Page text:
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My network looks as follows:

PC1 >––––– [Router1 (Wlan)] ––––––––– [Router2] –––––––––> Internet
                                ^         |
                                x         +––––––< PC2

On PC 1 everything works fine except that I don't get any «226 Transfer complete.» responses via FTP. This does not happen on PC 2. (Actually the same machine.)

What I want to do (also to get a better understanding of the topic) is to put my laptop between Router1 and Router2 and play proxy. To see if the 226 packet would actually arrive at Router1.

Attempt so far looks as follows (Laptop at position demarked by the x)

ifconfig eth0 192.168.1.33 netmask 255.255.255.0 up # Goes to Router2
ifconfig eth1 192.168.2.2  netmask 255.255.255.0 up
route add default gw 192.168.1.1 dev eth0
echo "1" > /proc/sys/net/ipv4/ip_forward

Router2 configuration:

Static IP: 192.168.2.4/24
Gateway:   192.168.2.2
DNS:       192.168.2.2

Now when pinging any address on the WWW I get a Destination Host Unreachable. How do I configure my laptop (and the router) correctly in order to have the traffic proxied through so I can examine it with e.g. Wireshark?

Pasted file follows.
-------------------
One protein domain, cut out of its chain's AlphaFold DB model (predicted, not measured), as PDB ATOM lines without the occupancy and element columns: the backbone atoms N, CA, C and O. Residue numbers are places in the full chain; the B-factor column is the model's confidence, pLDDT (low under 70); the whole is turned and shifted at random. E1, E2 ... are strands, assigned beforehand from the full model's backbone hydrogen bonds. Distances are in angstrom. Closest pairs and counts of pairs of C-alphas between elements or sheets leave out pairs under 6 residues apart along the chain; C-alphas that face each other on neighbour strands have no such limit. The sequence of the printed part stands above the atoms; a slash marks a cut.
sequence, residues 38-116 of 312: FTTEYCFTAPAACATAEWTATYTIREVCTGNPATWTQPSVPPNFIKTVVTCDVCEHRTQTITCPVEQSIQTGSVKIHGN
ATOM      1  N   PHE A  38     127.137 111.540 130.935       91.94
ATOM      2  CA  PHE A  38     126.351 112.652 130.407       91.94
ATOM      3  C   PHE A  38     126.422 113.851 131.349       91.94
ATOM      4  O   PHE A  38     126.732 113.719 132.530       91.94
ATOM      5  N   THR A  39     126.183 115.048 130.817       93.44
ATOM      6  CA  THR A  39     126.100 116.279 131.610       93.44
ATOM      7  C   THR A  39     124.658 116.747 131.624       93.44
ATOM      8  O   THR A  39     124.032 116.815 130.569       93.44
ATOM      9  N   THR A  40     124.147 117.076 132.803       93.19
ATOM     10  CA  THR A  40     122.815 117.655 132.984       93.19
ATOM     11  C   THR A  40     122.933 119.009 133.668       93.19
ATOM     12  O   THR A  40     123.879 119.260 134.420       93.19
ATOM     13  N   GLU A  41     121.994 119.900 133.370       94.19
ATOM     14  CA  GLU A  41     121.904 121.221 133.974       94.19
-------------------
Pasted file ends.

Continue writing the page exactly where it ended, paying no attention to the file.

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Do you have an old Hub handy? –  joeqwerty Oct 17 '12 at 21:04
    
@joeqwerty Nope, just a switch. The hub would share all traffic with all ports, right? thinking about where to get one just for fun –  Simon A. Eugster Oct 18 '12 at 5:40
1  
Right, which would simplify the setup. Just plug the relevant links and the laptop into the hub and watch all the traffic with no further configuration needed. –  joeqwerty Oct 18 '12 at 13:47

1 Answer 1

up vote 3 down vote accepted

Through the miracle of brctl. This sets up Linux bridges, and is what you need to do what you're looking for. A command sequence would look like:

brctl addbr snooper
brctl addif snooper eth0 eth1
ifconfig snooper up 

This turns your laptop into a 2-port switch, and works best if the WLAN router and the WAN router are connected directly to your laptop. Packets come one one port and out the other. You can sniff on either interface.

For extra fun, you can even use iptables rules on the bridge to filter packets!

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Thanks a lot! This worked. Very cool. Unfortunately it also seems that the 226 response gets eaten away somewhere else because I could not capture it between the two routers. But that's a different story :) –  Simon A. Eugster Oct 18 '12 at 14:55

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